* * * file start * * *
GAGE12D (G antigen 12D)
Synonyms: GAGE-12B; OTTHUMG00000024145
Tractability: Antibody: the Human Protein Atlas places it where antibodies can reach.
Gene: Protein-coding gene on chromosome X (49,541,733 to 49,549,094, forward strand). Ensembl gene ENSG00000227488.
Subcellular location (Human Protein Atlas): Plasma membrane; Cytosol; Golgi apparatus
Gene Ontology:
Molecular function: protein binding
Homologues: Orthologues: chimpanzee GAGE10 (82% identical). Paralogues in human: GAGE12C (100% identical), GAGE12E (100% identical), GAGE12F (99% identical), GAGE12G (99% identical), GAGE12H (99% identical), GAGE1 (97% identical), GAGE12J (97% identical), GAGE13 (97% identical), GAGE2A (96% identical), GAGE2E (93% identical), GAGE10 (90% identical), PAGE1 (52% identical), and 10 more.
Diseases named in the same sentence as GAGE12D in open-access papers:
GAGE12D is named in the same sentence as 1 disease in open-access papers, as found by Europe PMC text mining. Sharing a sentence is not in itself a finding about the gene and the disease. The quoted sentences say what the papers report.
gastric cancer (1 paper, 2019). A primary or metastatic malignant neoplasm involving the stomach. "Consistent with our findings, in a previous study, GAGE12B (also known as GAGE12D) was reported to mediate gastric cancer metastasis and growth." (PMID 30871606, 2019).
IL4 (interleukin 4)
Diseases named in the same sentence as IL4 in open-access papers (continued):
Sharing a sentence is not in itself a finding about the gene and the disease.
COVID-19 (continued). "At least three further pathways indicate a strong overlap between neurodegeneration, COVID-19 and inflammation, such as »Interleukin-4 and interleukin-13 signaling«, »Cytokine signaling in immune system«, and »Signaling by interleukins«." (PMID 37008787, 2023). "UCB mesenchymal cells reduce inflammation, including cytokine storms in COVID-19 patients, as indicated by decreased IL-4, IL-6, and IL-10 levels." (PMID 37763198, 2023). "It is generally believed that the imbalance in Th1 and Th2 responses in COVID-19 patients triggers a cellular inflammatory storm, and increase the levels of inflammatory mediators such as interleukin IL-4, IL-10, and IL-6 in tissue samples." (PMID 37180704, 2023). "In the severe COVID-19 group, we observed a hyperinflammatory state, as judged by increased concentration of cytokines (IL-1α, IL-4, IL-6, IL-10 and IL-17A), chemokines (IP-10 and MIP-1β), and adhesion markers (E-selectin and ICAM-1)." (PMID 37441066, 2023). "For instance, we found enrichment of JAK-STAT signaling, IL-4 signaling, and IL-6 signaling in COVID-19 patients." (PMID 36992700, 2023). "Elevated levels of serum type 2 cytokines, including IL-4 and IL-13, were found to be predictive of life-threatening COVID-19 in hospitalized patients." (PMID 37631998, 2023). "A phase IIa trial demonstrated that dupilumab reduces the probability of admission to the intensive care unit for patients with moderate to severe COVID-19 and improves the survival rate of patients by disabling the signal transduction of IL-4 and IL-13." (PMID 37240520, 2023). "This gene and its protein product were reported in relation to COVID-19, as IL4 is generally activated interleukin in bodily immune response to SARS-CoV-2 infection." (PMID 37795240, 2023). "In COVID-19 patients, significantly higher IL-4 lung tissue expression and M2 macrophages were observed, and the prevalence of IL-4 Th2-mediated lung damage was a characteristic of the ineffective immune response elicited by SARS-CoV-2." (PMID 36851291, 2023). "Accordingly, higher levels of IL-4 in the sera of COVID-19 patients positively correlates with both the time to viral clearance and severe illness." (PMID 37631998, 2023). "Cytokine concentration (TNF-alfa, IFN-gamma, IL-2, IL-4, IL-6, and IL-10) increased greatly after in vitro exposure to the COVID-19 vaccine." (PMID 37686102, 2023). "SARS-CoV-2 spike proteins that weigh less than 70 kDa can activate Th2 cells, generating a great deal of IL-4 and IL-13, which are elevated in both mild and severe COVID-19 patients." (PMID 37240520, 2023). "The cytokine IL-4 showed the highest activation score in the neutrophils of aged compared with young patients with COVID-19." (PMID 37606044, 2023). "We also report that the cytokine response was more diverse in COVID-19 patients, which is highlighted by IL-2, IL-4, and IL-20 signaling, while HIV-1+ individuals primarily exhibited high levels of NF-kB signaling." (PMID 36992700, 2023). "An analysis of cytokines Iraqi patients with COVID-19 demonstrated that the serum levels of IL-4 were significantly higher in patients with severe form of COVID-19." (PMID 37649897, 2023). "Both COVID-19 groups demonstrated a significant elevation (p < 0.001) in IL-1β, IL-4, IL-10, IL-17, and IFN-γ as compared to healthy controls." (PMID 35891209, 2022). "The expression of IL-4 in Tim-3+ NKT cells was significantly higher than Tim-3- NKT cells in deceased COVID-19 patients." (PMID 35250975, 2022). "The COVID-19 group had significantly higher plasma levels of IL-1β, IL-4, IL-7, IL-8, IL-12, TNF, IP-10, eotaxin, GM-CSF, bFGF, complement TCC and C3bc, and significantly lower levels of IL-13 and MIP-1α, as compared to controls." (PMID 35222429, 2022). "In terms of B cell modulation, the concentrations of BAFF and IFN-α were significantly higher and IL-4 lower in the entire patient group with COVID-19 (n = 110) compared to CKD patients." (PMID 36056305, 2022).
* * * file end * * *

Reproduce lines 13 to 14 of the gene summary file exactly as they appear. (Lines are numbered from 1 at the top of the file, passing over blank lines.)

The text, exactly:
Diseases named in the same sentence as IL4 in open-access papers (continued):
Sharing a sentence is not in itself a finding about the gene and the disease.